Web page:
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  • Arc Fatigue: Season 5 really stalled halfway through, after not having a single elimination in months. They then dropped all pretense of it still being a competition.
  • Fountain of Memes: Any wrestler who has a really noticeable and repeated yell when performing moves; the crowd will pick up on this and begin chanting it when the wrestler is out. One example is Michael McGillicutty/Curtis Axel ("SHAH!").
  • Growing the Beard: The latter half of Season 5 and the subsequent shift to being a show for their developmental talent.
  • More Popular Spinoff: The Nexus is much more remembered today that the first season of WWE NXT is. Or any season, for that matter.
  • Narm: Michael McGillicutty's "Genesis of McGillicutty" promo. Hell, just the name McGillicutty counts. The fact that some will recognize it as the name of ECW valet Beulah McGillicutty or as Lucy Ricardo's maiden name doesn't help.
  • Never Live It Down: Heartwarming story of weightloss aside, people still remember when Sage Beckett was the fat TNA Knockout that ended Daffney's career by dropping all her weight on her sternum.
  • Older Than They Think: The Scottish Wrestling Alliance had a show called NXT back in 2007, which lasted for three years.
  • The Scrappy:
    • David Otunga in Season One. Despite being the worst wrestler in the group, Otunga was kept around until the finale where he came second, with the repeated assertion that Otunga had the "It" factor & deserved his spot because he was married to Jennifer Hudson. The finale saw Otunga receive several Take That, Scrappy! moments, with Wade Barrett delivering a scathing promo on Otunga & the rest of the Rookies asserting that Barrett was the obvious choice to win of the two.
    • The number of fans who like Alex Riley is growing smaller with each turn at the commentary desk. It doesn't help that his fellow commentators are Corey Graves and Renee Young. This being said, Riley has a stated desire to be a wrestler again & not an announcer, and he moved back into that role in February 2015.
    • Devin Taylor got a fair bit of hate for seemingly having no other reactions than nodding, smiling and staring vacantly.
  • Seasonal Rot: Whilst the first season had a clear end goal in mind, the second was just a complete failure with several of the Rookies clearly not being ready for TV. Season 3 seemingly featured the Divas as a direct response to this, and by the fourth season it was clear that NXT was only continuing to fulfill international contracts for X amount of WWE shows each week. By season 5, it was clear WWE management no longer had any interest in the show.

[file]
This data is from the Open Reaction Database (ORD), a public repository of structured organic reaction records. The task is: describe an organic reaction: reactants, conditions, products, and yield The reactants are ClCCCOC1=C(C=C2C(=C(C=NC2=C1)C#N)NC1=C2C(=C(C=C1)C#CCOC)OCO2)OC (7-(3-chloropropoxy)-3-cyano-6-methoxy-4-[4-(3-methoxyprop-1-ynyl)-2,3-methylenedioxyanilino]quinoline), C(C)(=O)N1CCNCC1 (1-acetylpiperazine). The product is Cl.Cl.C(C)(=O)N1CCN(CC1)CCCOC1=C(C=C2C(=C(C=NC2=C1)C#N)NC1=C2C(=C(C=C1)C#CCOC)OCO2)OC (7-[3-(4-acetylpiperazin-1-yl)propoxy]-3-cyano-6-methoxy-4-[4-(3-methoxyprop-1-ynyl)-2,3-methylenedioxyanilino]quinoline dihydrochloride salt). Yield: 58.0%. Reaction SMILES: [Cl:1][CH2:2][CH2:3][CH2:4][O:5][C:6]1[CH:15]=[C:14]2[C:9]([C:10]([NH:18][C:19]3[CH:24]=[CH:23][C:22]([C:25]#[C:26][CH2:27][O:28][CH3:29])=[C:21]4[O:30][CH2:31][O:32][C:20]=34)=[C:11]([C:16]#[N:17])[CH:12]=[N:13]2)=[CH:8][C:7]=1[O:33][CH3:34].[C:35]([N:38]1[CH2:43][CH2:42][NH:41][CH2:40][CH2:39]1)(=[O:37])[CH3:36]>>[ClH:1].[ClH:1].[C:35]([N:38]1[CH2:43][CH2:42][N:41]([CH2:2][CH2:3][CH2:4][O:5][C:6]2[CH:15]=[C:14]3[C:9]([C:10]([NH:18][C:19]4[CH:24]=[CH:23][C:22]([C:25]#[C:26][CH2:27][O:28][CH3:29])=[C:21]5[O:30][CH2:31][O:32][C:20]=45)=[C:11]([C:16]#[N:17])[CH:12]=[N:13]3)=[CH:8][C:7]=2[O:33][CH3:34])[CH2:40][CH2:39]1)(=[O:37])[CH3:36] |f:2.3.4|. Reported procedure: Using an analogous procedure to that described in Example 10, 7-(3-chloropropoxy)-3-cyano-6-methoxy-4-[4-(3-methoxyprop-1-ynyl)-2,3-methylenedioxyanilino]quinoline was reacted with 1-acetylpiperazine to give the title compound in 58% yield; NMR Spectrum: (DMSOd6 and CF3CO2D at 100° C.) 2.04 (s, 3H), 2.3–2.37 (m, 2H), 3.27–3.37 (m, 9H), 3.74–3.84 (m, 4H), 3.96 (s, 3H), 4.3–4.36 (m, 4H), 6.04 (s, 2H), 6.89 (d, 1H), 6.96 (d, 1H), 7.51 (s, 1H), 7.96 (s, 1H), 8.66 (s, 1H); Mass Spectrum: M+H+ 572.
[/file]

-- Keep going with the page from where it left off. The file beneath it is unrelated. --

• Small Reference Pools: Calling Bryan Danielson and Low Ki "rookies" was almost insulting to the intelligence of anyone who even knew a little about their history. Both had been around as long as John Cena, Randy Orton or Primo Colon (who they saw fit to make a "pro") and had objectively more rounded resumes as pro wrestlers (making them just like say, London and Kendrick or CM Punk), not to mention longer than either MVP or Miz (who were also "pros", the latter in fact being Danielson's "pro" for good measure). The fact Michael Cole claimed their popularity was "only" due the internet actually did push it to intelligence insulting levels even if you knew absolutely nothing about either before NXT, given everyone on Monday Night Raw had a hard on for what was trending on Twitter.
  • Smurfette Breakout: The women on NXT Season 3 fared a little better on the main roster than many of the other contestants (save Daniel Bryan, Wade Barrett, Ryback and Bray Wyatt). AJ Lee became the biggest star the women's division had seen in years - she and Kaitlyn both became Divas' Champions, but AJ held the title for much longer and had a number of high-profile angles with male talent throughout 2012 and 2013. Naomi likewise became an Ensemble Dark Horse and made it onto the Total Divas cast. Maxine became an Ensemble Dark Horse on NXT Redemption and was considered one of the best things about the show. Aksana is a marginal case of this: while she did get a regular spot in segments with Teddy Long and a managerial spot with Cesaro, she never really became a star in the women's division. Jamie Keyes in contrast requested her release before NXT Season 3 had even ended (though she did come Back for the Finale).
  • So Bad, It's Good: While the whole show was this prior to becoming the Developmental brand, NXT Season 3 in particular. The show was so ridiculously bad on purpose, that it seemed like its target audience were those who read WrestleCrap every week. It was almost as if WWE took everything that was narmy about the WWE Divas, highlighted it, and placed a few other comedy acts on the show to act as foils, such as heel Michael Cole, Goldust, and Vickie Guerrero. By Week 3, the show was so bad that you had Michael Cole banging a gong at ringside following the rookie challenges. The show's entire appeal is the ensuing Narm Charm, as well as Cole's and Josh Mathews' sarcastic remarks on everyone else involved.